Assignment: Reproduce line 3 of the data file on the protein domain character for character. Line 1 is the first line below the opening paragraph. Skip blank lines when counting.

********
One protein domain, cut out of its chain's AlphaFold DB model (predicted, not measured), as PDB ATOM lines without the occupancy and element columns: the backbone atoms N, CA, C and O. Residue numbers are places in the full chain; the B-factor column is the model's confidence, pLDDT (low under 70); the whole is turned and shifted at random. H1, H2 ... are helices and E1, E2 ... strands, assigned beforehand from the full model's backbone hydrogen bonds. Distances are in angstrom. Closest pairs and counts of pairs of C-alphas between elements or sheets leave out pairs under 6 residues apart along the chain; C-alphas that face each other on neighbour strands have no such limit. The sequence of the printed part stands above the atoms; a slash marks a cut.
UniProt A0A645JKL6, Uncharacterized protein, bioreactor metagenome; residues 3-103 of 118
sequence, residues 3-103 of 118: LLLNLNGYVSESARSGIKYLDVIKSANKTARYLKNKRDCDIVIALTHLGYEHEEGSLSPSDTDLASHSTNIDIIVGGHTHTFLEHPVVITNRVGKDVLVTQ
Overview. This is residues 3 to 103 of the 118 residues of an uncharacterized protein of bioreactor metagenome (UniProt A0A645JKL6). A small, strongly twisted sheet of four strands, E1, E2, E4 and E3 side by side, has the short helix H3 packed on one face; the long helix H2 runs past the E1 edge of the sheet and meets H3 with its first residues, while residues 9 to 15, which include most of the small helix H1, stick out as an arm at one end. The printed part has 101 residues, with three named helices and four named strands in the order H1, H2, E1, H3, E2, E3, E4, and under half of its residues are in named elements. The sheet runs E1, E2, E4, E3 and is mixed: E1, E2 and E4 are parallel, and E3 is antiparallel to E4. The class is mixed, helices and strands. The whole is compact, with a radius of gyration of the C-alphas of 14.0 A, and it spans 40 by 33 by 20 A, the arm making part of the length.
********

Overview. This is residues 3 to 103 of the 118 residues of an uncharacterized protein of bioreactor metagenome (UniProt A0A645JKL6). A small, strongly twisted sheet of four strands, E1, E2, E4 and E3 side by side, has the short helix H3 packed on one face; the long helix H2 runs past the E1 edge of the sheet and meets H3 with its first residues, while residues 9 to 15, which include most of the small helix H1, stick out as an arm at one end. The printed part has 101 residues, with three named helices and four named strands in the order H1, H2, E1, H3, E2, E3, E4, and under half of its residues are in named elements. The sheet runs E1, E2, E4, E3 and is mixed: E1, E2 and E4 are parallel, and E3 is antiparallel to E4. The class is mixed, helices and strands. The whole is compact, with a radius of gyration of the C-alphas of 14.0 A, and it spans 40 by 33 by 20 A, the arm making part of the length.